The most commonly used method to measure refractive indices is using an Abbe refractometer [15]. We have used hollow prism multiwavelength refractometer to measure refractive indices [16, 17] of a Cholesteric LC solution ( and ) and observed that these indices vary with both the temperature and the concentration. The solutions of five different molar concentrations were prepared using cholesteryl pelargonate and toluene as solvent. This refractometer is designed using a specially constructed hollow prism and optical spectrometer [18]. First the spectrometer is adjusted using optical leveling and Schuster’s method. Angle of prism (A) is obtained. Then minimum deviation angles for three wavelengths: 404 nm, 546 nm, and 578 nm of mercury source were measured. Refractive indices were calculated using the following formula: A polarizer was used to identify ordinary and extraordinary spectrum. While to check the validity of the method initially refractive indices of few known liquids were obtained. A temperature variation was obtained using an indigenously designed heating coil and a digital thermometer. The same procedure was repeated for different concentrations of the mixture. For each concentration reading was taken with varying the temperature. The prism minimum deviation technique is commonly used for extremely accurate measurements [19, 20]. Refractive index measurements correct up to four to five decimal places are common using this technique with good control of the sample temperature.

3. Observations

Cholesteryl pelargonate in five different proportions was dissolved in the solvent to obtain different concentration solutions by properly stirring the solution at room temperature then heating it up to the isotropic temperature. Homogeneous solutions were heated, and refractive indices were obtained for every 10 K rise in the temperature using the multiwavelength refractometer. Using FPSS technique [21], we found that these solutions have nearly the same clearing temperature variations over the range of 1.5 K, hence temperature in Kelvin and not reduced temperature is used in the calculations. We studied the variation of refractive index ( and ) with the temperature for various concentrations [22, 23]. The results obtained are compiled in Tables 1, 2, 3, 4, and 5. The measurements were made for three different wavelengths in the visible range. The validity of the modified Vuks equation is checked for each sample.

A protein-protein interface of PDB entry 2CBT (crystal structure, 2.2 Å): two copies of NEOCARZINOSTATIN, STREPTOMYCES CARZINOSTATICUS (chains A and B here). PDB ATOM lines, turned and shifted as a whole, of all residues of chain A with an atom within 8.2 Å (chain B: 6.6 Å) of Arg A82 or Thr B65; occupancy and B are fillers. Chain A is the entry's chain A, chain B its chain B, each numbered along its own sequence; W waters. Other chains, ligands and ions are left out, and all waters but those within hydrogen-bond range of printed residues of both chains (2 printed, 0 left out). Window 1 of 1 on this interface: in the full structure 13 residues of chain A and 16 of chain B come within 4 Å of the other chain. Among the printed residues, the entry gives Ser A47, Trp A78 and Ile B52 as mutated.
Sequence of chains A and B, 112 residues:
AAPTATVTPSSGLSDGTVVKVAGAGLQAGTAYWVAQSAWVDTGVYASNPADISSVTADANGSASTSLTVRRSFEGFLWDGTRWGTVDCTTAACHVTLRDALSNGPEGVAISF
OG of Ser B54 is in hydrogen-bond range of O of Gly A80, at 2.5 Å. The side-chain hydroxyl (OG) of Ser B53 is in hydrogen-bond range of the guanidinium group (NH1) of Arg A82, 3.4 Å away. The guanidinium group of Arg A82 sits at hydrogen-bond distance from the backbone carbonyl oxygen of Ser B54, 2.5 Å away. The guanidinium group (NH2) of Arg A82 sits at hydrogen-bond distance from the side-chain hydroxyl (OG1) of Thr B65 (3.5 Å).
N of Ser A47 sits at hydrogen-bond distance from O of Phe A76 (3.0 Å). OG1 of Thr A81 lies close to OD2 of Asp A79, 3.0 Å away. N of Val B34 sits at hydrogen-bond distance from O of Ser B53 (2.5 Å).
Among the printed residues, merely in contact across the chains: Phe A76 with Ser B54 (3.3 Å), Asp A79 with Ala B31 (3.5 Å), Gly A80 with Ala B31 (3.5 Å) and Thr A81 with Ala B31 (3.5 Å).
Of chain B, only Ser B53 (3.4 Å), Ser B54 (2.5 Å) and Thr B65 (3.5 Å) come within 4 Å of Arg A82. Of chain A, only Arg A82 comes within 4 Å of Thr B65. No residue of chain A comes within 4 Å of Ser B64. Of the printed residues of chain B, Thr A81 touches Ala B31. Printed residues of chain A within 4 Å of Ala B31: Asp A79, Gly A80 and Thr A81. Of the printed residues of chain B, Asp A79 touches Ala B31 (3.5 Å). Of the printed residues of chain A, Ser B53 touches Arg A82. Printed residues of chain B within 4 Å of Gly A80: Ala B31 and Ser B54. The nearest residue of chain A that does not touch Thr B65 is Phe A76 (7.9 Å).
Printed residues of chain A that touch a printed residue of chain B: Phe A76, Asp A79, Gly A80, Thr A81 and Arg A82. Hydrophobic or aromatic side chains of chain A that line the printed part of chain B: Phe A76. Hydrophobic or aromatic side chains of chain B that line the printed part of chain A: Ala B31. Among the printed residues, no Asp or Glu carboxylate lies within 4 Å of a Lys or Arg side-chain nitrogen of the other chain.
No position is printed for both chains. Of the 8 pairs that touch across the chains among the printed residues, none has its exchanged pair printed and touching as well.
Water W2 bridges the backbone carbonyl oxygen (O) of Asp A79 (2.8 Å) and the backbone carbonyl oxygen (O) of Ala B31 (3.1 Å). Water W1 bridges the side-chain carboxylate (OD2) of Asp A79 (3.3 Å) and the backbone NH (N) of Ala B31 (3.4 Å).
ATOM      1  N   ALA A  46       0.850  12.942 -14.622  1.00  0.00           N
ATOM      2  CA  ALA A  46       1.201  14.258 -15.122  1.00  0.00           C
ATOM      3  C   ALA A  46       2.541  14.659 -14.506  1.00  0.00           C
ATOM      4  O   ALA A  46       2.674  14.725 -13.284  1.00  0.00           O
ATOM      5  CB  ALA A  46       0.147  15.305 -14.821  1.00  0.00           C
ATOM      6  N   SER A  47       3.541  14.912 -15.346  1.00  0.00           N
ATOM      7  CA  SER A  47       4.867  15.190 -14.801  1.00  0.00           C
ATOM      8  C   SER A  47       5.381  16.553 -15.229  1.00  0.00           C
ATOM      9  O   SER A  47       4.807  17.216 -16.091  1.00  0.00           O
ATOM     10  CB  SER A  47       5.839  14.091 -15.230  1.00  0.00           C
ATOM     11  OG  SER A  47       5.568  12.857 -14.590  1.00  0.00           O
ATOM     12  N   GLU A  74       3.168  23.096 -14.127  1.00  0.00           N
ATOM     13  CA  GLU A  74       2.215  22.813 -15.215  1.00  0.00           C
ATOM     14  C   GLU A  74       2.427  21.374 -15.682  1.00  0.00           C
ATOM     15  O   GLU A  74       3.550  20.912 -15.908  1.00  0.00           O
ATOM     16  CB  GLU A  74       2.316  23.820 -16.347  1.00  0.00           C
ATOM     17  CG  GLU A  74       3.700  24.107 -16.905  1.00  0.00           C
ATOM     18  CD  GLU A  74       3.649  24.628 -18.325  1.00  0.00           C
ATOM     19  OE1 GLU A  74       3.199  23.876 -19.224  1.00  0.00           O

Temp. (K) LHS of  + 2RHS of     − 0.5

Wavelength (404 nm)

3431.51561.47261.48692.21144.21144.2016
3331.51511.47671.48952.21894.21894.2098
3231.51861.48611.49692.24104.24104.2332
3131.51881.49161.50072.25224.25224.2452
3031.51881.50271.50812.27434.27434.2686

Wavelength (546 nm)

3431.50371.45771.4732.17034.17034.1576
3331.50611.47051.48242.19774.19774.1873
3231.50441.47141.48242.19784.19784.1873
3131.50331.47751.48612.20864.20864.1990
3031.50131.48531.49062.22204.22204.2133

Wavelength (578 nm)

3431.5011.45471.47012.16184.16184.1485
3331.50461.46321.4772.18194.18194.1703
3231.50251.46841.47982.19004.19004.1791
3131.50181.47351.48292.19934.19934.1889
3031.50841.48341.49172.22544.22544.2168


Temp. (K) LHS of  + 2RHS of     − 0.5

Wavelength (404 nm)

3431.51371.47151.48562.20734.20734.1975
3331.5121.47861.48972.21964.21964.2104
3231.51321.48731.49592.23804.23804.2300
3131.51341.48931.49732.24214.24214.2345
3031.51311.4941.50042.25124.25124.2443

Wavelength (546 nm)

3431.50591.46271.47712.18224.18224.1706
3331.50561.47251.48362.20114.20114.1911
3231.50081.46761.47872.18674.18674.1756
3131.50851.47661.48722.21214.21214.2025
3031.50671.47741.48722.21194.21194.2025

Wavelength (578 nm)

3431.50451.46161.47592.17874.17874.1668
3331.50171.46861.47962.18964.18964.1785
3231.49691.46561.4762.17894.17894.1671
3131.50281.47451.48392.20224.20224.1921
3031.50191.47651.4852.20534.20534.1956


Temp. (K) LHS of  + 2RHS of     − 0.5

Wavelength (404 nm)

3431.52221.48281.49592.23824.23824.2300
3331.51871.49341.50182.25564.25564.2487
3231.51651.4941.50152.25464.25464.2477
3131.51451.49241.49982.24944.24944.2424
3031.51571.4981.50392.26184.26184.2553

Wavelength (546 nm)

3431.51641.46631.4832.19984.19984.1892
3331.50941.47331.48532.20654.20654.1965
3231.50741.47691.48712.21164.21164.2022
3131.49931.46961.47952.18914.18914.1782